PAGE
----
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Finocchio
Southernwood
(archangelica Officinalis Hoffm)
And There Is Pansies That's For Thoughts
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Least Viewed Herbs

Finocchio
Southernwood
(archangelica Officinalis Hoffm)
And There Is Pansies That's For Thoughts
Acorn
Poppy
Bluebell (wild Hyacinth)
Asparagus
House Leek (crassulaceoe)
Anemone (wood)



Centaury








Of all the bitter appetising herbs which grow in our fields and
hedgerows, and which serve as excellent simple tonics, the
Centaury, particularly its white flowered variety, belonging to the
Gentian order of [97] plants, is the most efficacious. It shares in an
abundant measure the restorative antiseptic virtues of the Field
Gentian and the Buckbean. There are four wild varieties of the
Centaury, square stemmed, and each bearing flat tufts of flowers
which are more or less rose coloured. The ancients named this
bitter plant the Gall of the Earth, and it is now known as Christ's
Ladder, or Felwort.

Though growing commonly in dry pastures, in woods, and on
chalky cliffs, yet the Centaury cannot be reared in a garden. Of old
its tribe was called Chironia, after Chiron, the Greek Centaur,
well skilled in herbal physic; and most probably the name of our
English plant was thus originated. But the Germans call the Centaury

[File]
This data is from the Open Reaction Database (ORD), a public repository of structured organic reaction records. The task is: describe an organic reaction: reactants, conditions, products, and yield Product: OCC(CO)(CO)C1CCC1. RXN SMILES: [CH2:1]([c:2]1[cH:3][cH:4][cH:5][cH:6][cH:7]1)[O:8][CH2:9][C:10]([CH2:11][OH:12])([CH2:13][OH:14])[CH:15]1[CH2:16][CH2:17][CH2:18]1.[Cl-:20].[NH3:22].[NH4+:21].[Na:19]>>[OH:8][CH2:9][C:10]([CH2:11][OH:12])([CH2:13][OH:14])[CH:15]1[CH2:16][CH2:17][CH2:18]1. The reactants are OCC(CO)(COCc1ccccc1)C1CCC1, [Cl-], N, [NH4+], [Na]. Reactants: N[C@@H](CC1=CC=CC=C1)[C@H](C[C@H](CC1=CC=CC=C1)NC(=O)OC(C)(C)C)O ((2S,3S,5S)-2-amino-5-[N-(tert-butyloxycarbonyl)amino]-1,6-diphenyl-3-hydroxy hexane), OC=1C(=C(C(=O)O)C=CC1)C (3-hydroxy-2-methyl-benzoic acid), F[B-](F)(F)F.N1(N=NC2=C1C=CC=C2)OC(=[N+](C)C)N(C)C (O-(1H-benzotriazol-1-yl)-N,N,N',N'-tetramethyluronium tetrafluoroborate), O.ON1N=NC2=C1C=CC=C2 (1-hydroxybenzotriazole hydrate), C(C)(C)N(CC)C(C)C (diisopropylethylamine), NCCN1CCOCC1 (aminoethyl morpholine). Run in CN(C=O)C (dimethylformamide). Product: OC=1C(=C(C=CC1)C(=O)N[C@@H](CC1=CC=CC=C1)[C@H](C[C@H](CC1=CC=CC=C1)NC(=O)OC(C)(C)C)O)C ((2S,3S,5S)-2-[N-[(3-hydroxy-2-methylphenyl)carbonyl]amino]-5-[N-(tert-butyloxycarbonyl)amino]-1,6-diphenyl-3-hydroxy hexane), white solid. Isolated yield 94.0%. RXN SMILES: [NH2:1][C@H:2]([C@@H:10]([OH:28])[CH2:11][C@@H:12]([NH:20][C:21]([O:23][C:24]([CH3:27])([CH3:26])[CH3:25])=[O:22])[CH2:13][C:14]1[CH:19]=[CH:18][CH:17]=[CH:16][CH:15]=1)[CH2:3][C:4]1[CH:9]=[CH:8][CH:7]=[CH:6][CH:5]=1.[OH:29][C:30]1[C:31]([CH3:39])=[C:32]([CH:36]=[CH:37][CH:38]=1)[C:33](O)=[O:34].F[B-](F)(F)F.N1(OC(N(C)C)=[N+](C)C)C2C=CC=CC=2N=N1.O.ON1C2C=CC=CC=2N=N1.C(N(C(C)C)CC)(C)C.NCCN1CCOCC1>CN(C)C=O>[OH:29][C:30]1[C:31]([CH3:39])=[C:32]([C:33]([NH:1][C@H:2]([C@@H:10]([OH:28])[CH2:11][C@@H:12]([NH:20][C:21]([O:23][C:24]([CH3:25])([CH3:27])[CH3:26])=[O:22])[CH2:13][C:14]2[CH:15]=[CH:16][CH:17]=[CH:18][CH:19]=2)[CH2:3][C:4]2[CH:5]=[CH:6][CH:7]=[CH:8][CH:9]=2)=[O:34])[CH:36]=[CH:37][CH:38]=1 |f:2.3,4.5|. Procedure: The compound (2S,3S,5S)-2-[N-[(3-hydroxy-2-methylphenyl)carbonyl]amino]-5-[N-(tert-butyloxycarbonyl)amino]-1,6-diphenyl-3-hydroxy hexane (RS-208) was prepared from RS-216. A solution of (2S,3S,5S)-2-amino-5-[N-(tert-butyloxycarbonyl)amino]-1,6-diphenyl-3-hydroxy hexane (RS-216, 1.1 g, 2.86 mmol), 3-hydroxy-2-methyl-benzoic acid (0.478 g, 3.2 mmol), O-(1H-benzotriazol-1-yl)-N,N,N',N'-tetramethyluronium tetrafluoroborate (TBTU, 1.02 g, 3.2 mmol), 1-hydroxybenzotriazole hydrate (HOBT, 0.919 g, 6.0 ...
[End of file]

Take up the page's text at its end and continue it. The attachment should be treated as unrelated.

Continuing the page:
Tausendgulden kraut--the herb of a thousand florins,--either
because of its medicinal value, or as a corruption of Centum
aureum, a hundred golden sovereigns. Centaury has become
popularly reduced in Worcestershire to Centre of the Sun.
Its generic adjective erythroea signifies red. The flowers
open only in fine weather, and not after twelve o'clock (noon) in
the day. Chemically the herb contains erythrocentaurin--a bitter
principle of compound character,--together with the usual herbal
constituents, but with scarcely any tannin. The tops of the
Centaury, especially of that flore albo--with the light coloured
petals--are given in infusion, or in powder, or when made into an
extract. For languid digestion, with heartburn after food, and a
want of appetite, the infusion prepared with cold water, an ounce
of the herb to a pint is best; but for muscular rheumatism the
infusion should be made with boiling water. A wineglass of either
will be the proper dose, two or three times a day.





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